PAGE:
Last night I attended my 42nd class reunion/mutual 60th birthday party. We had those four formative years in common and had gathered twice before to swap how that common experience had shaped our lives. Twenty two years had passed since our last gathering so there was lots to talk about. Two different people made off hand comments to me that I’ve been mulling ever since. Both remarks communicated the same idea, “Oh, you were only a teacher? You were so smart in high school, I thought you would accomplish a lot more.”
I reacted the second time and the speaker protested, “I meant it as a compliment.” I couldn’t get my mind wrapped around it then but I have now. And yes, by the way, I was only a teacher and I was smart because it’s really important to have intelligent passionate people go into teaching.
I was only a teacher, I only worked for 35 years with adolescents teaching them world languages plus the the concept of understanding, valuing and accepting other countries, cultures and ways of communicating.
I was only a teacher, I only tried to make children feel like they could succeed in my classroom and realize the steps necessary to reach that success. I only cared about how they did in my class that year, the next level, school in general and all of their future life.
Draper University, located in Silicon Valley, is the brainchild of venture capitalist Tim Draper. His school is an unconventional world-class program for the brightest young entrepreneurs from around the world. Draper offers an immersive residential entrepreneurial training program that combines lectures from All-Stars in various fields, experiential and creative activities that challenge creativity and imagination, networking opportunities with classmates and mentors, and other surprises. The alternative entrepreneurial program culminates with a Business Pitch Competition with the opportunity to get a student’s startup funded. Draper University will be on TV this week! The Startup U series premiere is Tuesday, August 11 at 10m/9c on ABC Family! StartUp U will be featuring Draper’s University’s amazing young entrepreneurs, following the lead of Tim Draper.
Spotlight on Keven Longa, Draper University Alumni
One alumni is making a difference around the world with video and the beauty of food. Founder Kevin Longa, a recent Draper University Alumni has been making films since he was 8 years old. His company’s launch product is entitled TASTE (http://www.tastewithkevin.com) with Kevin Longa. It is a documentary series that features the true stories of food entrepreneurs from all around the world.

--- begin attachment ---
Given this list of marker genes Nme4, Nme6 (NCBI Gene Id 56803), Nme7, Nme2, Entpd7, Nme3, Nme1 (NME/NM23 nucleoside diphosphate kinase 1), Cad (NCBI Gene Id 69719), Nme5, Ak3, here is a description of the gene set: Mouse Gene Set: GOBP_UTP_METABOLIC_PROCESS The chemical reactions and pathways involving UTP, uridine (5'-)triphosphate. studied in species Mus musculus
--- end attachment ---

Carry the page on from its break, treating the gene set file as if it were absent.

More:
By Dr. Jose Rodriguez
Assistant Dean, School of Education at American Public University
I spent 25 years in the field of education in various districts across Texas and Washington. In those years, my roles included para-educator, teacher, curriculum developer, and school administrator. The years in education motivated me to concentrate on the teacher evaluation process.
Thirteen of those years were spent teaching in the classroom. For me then, the teacher evaluation process was a procedural requirement that had to be performed by school administrators. It did not impact my teaching because the observation process had no connection or relevance to what I was doing in the classroom. I recall my colleagues talking about the evaluation process as a chore that was not meaningful to their teaching.
My different roles in the field of education have given me the opportunity to look at the teacher evaluation process through different perspectives and experiences.
Young entrepreneurs are making a difference all over the world today. Angela Maiers, teacher and innovator shares some of her favorite work designed by middle-school students; all students, parents and teachers will love this project! Designed by students for students-products these young innovators created because they know what they need. How powerful it is to give kids the chance to discover, share ideas, create and then sell their own products. If we give our students the tools and resources they need, they can truly soar. Below you will find young entrepreneurs helping each other while by doing what they do best-sharing what they know.